Once Upon A Time

Most of Iraq’s Christians call themselves Assyrians, Chaldeans or Syriac, different names for a common ethnicity rooted in the Mesopotamian kingdoms that flourished between the Tigris and the Euphrates Rivers thousands of years before Jesus. Christianity arrived during the first century, according to Eusebius, an early church historian. As Christianity grew, it coexisted alongside older traditions — Judaism, Zoroastrianism and the monotheism of the Druze, Yazidis and Mandeans, among others — all of which survive in the region, though in vastly diminished form. From Greece to Egypt, this was the eastern half of Christendom, a fractious community divided by doctrinal differences that persist today: various Catholic churches, the Eastern and Oriental Orthodox, and the Assyrian Church of the East. 
When the first Islamic armies arrived from the Arabian Peninsula during the seventh century, the Assyrian Church of the East was sending missionaries to China, India and Mongolia. The shift from Christianity to Islam happened gradually. Much as the worship of Eastern cults largely gave way to Christianity, Christianity gave way to Islam. Under Islamic rule, Eastern Christians lived as protected people, dhimmi: They were subservient and had to pay the jizya, but were often allowed to observe practices forbidden by Islam, including eating pork and drinking alcohol. For 1,500 years, different religions thrived side by side.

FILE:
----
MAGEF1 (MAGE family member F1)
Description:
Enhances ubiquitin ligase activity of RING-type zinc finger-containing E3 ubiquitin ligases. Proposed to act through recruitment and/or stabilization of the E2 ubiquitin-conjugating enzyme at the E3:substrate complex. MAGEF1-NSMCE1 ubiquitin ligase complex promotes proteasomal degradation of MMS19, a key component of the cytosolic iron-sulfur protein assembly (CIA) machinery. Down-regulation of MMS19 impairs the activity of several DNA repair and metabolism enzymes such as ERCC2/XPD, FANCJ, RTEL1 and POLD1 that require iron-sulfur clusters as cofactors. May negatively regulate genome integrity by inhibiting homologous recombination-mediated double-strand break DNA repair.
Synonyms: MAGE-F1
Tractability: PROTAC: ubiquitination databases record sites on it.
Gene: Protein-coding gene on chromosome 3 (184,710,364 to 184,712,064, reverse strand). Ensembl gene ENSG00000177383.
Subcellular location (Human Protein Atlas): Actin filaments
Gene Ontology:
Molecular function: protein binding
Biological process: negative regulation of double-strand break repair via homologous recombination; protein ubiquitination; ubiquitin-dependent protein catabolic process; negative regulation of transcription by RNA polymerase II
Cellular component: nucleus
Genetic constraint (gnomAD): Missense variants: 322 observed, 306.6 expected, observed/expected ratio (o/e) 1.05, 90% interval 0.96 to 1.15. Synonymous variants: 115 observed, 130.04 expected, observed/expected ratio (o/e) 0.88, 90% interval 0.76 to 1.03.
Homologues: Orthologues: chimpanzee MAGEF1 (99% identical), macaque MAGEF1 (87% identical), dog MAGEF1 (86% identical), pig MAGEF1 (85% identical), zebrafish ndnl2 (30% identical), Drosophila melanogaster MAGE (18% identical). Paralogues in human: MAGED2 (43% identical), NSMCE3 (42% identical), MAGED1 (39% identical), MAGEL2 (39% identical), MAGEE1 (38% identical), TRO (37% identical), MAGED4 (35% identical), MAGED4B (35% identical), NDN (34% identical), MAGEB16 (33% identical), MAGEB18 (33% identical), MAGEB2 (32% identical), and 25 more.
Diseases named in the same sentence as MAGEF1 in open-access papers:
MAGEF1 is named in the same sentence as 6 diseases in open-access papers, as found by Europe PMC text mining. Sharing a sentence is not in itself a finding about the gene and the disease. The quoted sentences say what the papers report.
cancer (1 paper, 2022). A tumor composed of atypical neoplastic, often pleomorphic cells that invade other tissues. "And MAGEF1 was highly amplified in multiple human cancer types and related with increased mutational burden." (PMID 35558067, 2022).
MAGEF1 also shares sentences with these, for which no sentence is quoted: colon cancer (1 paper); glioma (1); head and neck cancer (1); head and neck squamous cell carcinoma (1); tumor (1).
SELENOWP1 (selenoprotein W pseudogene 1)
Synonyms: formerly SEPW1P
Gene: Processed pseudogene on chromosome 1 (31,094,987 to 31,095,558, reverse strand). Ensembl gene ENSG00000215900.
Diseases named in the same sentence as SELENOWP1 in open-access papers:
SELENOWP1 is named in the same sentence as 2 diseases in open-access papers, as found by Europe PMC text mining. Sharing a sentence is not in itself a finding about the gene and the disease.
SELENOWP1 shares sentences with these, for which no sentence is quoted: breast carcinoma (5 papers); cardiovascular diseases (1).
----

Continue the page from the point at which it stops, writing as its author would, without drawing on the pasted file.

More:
One hundred years ago, the fall of the Ottoman Empire and World War I ushered in the greatest period of violence against Christians in the region. The genocide waged by the Turks left at least two million Armenians, Assyrians and Greeks dead. Nearly all were Christian. From 1910 to 2010, the percentage of the Middle Eastern population that was Christian continued to decline: once 14 percent of the population, Christians now make up roughly 4 percent. In Lebanon, the only country in the region where Christians hold significant political power, their numbers have shrunk over the past century, to 34 percent from 78 percent of the population. Low birthrates have contributed to this decline, as well as hostile political environments and economic crisis. Fear is also a driver. The rise of extremist groups, as well as the perception that their communities are vanishing, causes people to leave.

Eliza Griswold (2015), The New York Times

Emile Charles Lecomte-Vernet – La Fidele

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